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Writing Long Form Content With Obsidian

An evaluation of the viability of using Obsidian for long form content as opposed to tools like MS Word, Google Docs, & Scrivener.

Written by Eric Goebelbecker

7 min read.
Writing Long Form Content With Obsidian
Photo by Patrick Tomasso
This article was kindly written by Eric Goebelbecker so that y'all would have something to think about during my maternity leave. It came out a lot later than planned because I've been absolutely swamped with medical appointments and trying to get enough sleep, but the baby and I are healthy and doing alright 💚 

Writers need to write, not fuss with their tools.

We're like any other artisan. A woodworker doesn't spend too much time thinking about their chisel: it's sharp or it's not. A painter picks up the brush they need, dips it in the right paint for the next stroke, and carries on.

But writers, especially those of us involved in writing long form content like novels and white papers, have a problem: Microsoft Word. At some point a big part of the software industry decided that our tools should act and look like Word for better or (more often) for worse.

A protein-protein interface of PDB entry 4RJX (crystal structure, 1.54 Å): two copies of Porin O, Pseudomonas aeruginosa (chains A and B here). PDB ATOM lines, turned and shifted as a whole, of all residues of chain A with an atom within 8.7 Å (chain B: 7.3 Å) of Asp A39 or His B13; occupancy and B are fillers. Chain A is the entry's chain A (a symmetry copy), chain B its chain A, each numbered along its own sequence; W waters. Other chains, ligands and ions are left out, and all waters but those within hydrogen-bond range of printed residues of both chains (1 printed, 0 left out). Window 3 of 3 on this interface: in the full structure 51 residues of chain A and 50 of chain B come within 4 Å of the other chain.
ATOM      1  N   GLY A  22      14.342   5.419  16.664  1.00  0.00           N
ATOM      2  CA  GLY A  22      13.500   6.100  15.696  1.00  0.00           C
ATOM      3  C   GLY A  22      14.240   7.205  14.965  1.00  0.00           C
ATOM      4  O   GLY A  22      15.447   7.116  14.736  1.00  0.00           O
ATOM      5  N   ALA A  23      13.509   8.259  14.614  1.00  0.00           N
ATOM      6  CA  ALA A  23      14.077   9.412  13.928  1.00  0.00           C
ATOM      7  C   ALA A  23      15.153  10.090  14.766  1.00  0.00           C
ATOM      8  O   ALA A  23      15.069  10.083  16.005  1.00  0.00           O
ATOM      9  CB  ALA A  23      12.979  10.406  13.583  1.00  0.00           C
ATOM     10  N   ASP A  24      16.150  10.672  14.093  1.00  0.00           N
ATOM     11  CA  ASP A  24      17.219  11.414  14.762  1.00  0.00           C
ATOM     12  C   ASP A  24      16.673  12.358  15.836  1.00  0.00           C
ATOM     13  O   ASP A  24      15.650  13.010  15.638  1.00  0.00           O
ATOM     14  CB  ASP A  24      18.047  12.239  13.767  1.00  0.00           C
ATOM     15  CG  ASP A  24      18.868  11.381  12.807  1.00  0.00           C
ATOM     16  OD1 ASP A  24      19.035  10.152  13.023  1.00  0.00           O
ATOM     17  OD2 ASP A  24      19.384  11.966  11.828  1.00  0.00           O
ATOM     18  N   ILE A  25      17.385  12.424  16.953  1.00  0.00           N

The publishing industry has been willing conspirators. Most expect submissions, even books, as Word documents. Google Docs has made inroads, but its design is largely "Word Lite," and its support for Word files has a lot to do with its success. Many long form authors use Scrivener, but even it takes design cues and byzantine menu options from Word, despite allegedly being an Apple-first application.

Obsidian is best known as a note-taking app. Its simple file handling and robust plugin system make it a powerful platform for ingesting, organizing, and collating your notes. But it's an excellent application for long form authors, too. It can replace Word, Docs, and even Scrivener.

Let's look at how Obsidian can help you with your long form writing.

Writing Long Form Content

Let's start with what an author needs to create and publish long form content.


Losing data is never fun, but it's worse when you lose a document that represents days, months, or even years of work to a crash or syncing problem. Even with regular backups or features like Word's AutoSave, the latest revision of a large document might contain difficult to reproduce revisions and losing them means a major setback.

Large Documents